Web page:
The Street Fair

Sagawa Chika
Japanese
1911 – 1936

 

A cloud has collapsed on the pavement
Like the horse’s white struggle for air

Night, screaming and shouting into the darkness
Arrives with the intention of murdering time

Wearing a mask plated with light beams
Lining up single-file from the window

People moan in their dreams
And fall from sleep to an even deeper sleep

There, a stem that has gone pale
Like an exhausted despair

Supports the tall sky
An empty city with neither roads nor stars

My thinking is to escape
That pitch-black metal house

Steal away the glimmer of pistons
And smoldering embers of noise

Retreat into a shallow ocean
Collide, get battered to the ground

Lines Composed while Feasting Censor He on a Day in Autumn

Xue Susu
Chinese
c. 1564 – c. 1650

 

Inside the city walls of stone in the pleasure quarter
I feel deeply mortified that my talents outshine all the others
The river glitters, the waters clear, and the seagulls swim in pairs
The sky looks hollow, the clouds serene, and the wild geese fly in rows
My embroidered dress partly borrows the hue of hibiscus
The emerald wine shares the scent of lotus
If I did not reciprocate your feelings
Would I dare to feast with you, Master He?

The Soundless Girl

We present this work in honor of the 10th anniversary of the poet’s death.

Eriko Kishida
Japanese
1929 – 2011

 

There was a clever boy. When he’d leave off whistling, he would examine the far distance with a pair of binoculars. When he grew tired of the binoculars, he would play with a tape-recorder. Or at times he would examine a girl with his binoculars and record the sounds she made on the tape-recorder, as he whistled the tune “I Love Your Eyes.” Her mind was more tender than he’d expected, and seemed to ripple. Her lips were unopened buds, so nothing ask! And her ears—ah, there was no sound. The clever boy took notes.

One day there was a strange girl there. Let me explain in what way she was strange. Her footsteps were the road’s footsteps, the sound of her running was the sound of the wind running. So when the girl ate an apricot, there was the sound of the apricot eating her. When the girl swam, the sea came for a swim. The boy wondered, then, which was real? Which sound he should tape-record? What if the girl should like me? The boy was suddenly afraid. The boy by then already liked the girl. I think you know what comes next. The boy stopped taking notes. He put his ear to the girl’s ear. And—ah, there was a sound. This ear—ah, it’s my sound! the boy said.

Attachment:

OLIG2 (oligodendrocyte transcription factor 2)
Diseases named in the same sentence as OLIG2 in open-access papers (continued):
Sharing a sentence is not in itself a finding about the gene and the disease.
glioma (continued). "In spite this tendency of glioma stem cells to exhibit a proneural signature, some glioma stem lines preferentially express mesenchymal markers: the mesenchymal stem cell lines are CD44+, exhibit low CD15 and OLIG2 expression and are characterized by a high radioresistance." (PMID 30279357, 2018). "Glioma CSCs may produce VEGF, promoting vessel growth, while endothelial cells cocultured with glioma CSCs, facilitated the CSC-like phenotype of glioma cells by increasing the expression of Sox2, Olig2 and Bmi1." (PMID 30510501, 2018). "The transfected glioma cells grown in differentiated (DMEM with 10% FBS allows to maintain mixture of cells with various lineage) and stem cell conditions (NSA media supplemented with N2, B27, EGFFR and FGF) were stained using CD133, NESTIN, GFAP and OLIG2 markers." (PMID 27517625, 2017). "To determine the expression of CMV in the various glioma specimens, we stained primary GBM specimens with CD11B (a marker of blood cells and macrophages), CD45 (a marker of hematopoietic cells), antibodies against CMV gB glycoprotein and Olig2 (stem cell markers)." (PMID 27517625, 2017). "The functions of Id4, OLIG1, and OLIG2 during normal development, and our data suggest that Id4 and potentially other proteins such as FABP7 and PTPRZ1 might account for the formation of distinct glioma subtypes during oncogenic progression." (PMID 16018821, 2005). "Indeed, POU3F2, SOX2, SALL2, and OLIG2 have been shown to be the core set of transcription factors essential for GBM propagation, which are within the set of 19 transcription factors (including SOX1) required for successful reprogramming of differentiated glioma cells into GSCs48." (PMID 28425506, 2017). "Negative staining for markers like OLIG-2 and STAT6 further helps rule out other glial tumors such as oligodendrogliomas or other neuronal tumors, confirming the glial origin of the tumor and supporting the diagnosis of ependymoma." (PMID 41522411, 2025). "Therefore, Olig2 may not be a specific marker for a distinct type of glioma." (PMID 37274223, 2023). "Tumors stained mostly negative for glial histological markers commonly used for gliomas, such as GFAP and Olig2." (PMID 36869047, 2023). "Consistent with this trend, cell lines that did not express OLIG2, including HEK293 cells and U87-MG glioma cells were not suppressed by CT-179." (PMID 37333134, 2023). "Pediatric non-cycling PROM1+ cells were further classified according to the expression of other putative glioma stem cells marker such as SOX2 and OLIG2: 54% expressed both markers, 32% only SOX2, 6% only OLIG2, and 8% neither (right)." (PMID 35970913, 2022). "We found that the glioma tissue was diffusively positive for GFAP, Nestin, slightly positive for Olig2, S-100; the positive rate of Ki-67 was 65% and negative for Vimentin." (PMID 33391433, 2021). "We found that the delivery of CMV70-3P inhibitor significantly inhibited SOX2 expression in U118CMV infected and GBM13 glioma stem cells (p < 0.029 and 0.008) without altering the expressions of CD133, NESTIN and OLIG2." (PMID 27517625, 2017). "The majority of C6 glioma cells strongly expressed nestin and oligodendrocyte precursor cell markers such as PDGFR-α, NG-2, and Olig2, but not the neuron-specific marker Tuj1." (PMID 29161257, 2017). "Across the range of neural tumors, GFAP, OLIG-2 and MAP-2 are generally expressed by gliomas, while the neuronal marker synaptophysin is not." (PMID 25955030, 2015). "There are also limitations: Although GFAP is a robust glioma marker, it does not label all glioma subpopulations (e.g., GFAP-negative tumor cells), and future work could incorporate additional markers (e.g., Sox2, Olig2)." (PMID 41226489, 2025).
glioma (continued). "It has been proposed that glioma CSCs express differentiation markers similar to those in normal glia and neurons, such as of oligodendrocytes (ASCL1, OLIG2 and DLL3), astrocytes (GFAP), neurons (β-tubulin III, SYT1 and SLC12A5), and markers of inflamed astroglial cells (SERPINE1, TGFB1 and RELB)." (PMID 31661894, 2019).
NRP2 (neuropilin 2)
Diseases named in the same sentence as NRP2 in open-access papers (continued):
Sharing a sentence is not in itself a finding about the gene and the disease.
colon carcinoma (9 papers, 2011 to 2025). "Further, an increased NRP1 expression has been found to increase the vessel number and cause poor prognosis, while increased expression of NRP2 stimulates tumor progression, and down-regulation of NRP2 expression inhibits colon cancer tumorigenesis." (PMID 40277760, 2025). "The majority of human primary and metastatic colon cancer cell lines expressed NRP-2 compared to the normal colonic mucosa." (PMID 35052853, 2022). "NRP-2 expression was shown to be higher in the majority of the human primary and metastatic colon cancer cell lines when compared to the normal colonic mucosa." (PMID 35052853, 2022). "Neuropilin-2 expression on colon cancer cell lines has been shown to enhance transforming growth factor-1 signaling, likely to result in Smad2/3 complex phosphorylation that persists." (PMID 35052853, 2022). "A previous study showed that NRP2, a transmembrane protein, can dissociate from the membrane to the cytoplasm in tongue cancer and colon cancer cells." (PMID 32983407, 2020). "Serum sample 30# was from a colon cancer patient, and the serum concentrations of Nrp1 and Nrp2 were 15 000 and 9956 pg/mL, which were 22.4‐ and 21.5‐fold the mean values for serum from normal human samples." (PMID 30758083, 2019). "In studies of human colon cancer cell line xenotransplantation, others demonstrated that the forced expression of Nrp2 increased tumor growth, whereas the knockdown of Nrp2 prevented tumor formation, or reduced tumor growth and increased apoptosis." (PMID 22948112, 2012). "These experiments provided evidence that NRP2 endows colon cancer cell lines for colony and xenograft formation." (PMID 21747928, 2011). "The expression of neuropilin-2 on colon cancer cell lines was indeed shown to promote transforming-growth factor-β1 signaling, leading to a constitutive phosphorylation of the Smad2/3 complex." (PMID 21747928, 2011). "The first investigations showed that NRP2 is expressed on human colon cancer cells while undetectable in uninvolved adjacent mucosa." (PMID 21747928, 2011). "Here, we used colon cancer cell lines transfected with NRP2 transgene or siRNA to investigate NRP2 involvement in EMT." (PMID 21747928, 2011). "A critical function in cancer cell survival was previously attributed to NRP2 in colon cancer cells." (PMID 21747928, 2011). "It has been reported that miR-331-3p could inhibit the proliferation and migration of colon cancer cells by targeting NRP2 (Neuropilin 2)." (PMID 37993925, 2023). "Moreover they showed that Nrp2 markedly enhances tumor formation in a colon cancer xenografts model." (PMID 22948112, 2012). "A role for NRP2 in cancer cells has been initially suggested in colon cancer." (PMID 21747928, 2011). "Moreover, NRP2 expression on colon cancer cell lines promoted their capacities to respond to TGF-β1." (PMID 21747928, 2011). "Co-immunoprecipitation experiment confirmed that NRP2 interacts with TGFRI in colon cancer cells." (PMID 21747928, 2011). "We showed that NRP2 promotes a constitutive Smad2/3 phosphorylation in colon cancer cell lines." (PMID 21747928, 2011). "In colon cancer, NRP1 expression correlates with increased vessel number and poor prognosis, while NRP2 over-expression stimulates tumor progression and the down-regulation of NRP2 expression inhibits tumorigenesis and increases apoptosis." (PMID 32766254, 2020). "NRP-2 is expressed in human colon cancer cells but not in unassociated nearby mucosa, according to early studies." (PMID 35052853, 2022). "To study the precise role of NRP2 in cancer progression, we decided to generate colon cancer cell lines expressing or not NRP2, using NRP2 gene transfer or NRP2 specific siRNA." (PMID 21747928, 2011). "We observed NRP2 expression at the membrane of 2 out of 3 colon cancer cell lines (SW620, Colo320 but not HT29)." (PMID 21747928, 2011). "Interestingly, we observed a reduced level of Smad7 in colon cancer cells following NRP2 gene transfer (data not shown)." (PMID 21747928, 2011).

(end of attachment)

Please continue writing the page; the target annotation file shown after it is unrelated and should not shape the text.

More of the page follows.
Concerning Wings

We present this work in honor of the poet’s 85th birthday.

Shūji Terayama
Japanese
1935 – 1983

 

When a bird flies
it uses its wings
but when you fly
what do you use?

I think I would stand at the highest point
of a building just as the sun is setting
Could I fly with Alain’s On Happiness?
Could I fly with Mozart’s Jupiter?
Could I fly with
my love for her?

Facing the distant sunset
both arms spread out
I am forever
caught in my own despair

The Keepsake

We present this work in honor of the poet’s 175th birthday.

Yone Noguchi
Japanese
1875 – 1947

 

Love faded away, the keepsake she left me is these children, three or four.
I eat, I sleep… it’s all the same today as yesterday.
The clock strikes one at midnight,
I spring up, I straighten a quilt over the sleeping children by my side.

Love faded away, true love will return to me never again…
Love faded away before I grasped her tight.
But what’s that ?—the clock goes on striking.

Love faded away, the rats in the ceiling gnaw a pillar,
My life too is bitten by a tough chap called Time…
There’s tomorrow, there’s tomorrow, things will be done tomorrow…
I ask myself, what’s that tomorrow you speak about?

The houses stand like the teeth of a comb,
I build in one of them my own nest,
And gaze at the keepsake Love left me.

Life Infinite

We present this work in honor of the Japanese holiday, Labor Thanksgiving Day.

Shinkichi Takahashi
Japanese
1901 – 1987

 

Beyond words,
this no-thingness within,
Which I’ve become.
So to remain
Only one thing’s needed:
Zen sitting.
I think, breathe with my whole body – Marvellous.
The joy’s so pure,
It’s beyond lovemaking, anything.
I can see, live anywhere, everywhere.
I need nothing, not even life.

Under the Lantern

We present this work in honor of the Japanese holiday, Autumnal Equinox Day.

Fumiko Hayashi
Japanese
1903 – 1951

 

If you give me ten cups of King of Kings to drink
I shall throw you a kiss
ah, what a pitiful waitress I am.

Outside the blue window, rain falls like drops of cut glass
under the light of the lantern
all has turned to wine.

Is Revolution the wind blowing north…?
I’ve spilled the wine
opening my red mouth over the spill on the table
I belch fire.

Shall I dance in my blue apron?
“Golden Wedding,” or “Caravan”
tonight’s dance music….

Still three more cups to go
How’m I doing? you ask
I’m just fine
although I’m a nice girl
a really nice girl
I scatter my feelings
generously like cut flowers
among petty pigs of men.
Ah, is Revolution the wind blowing north…”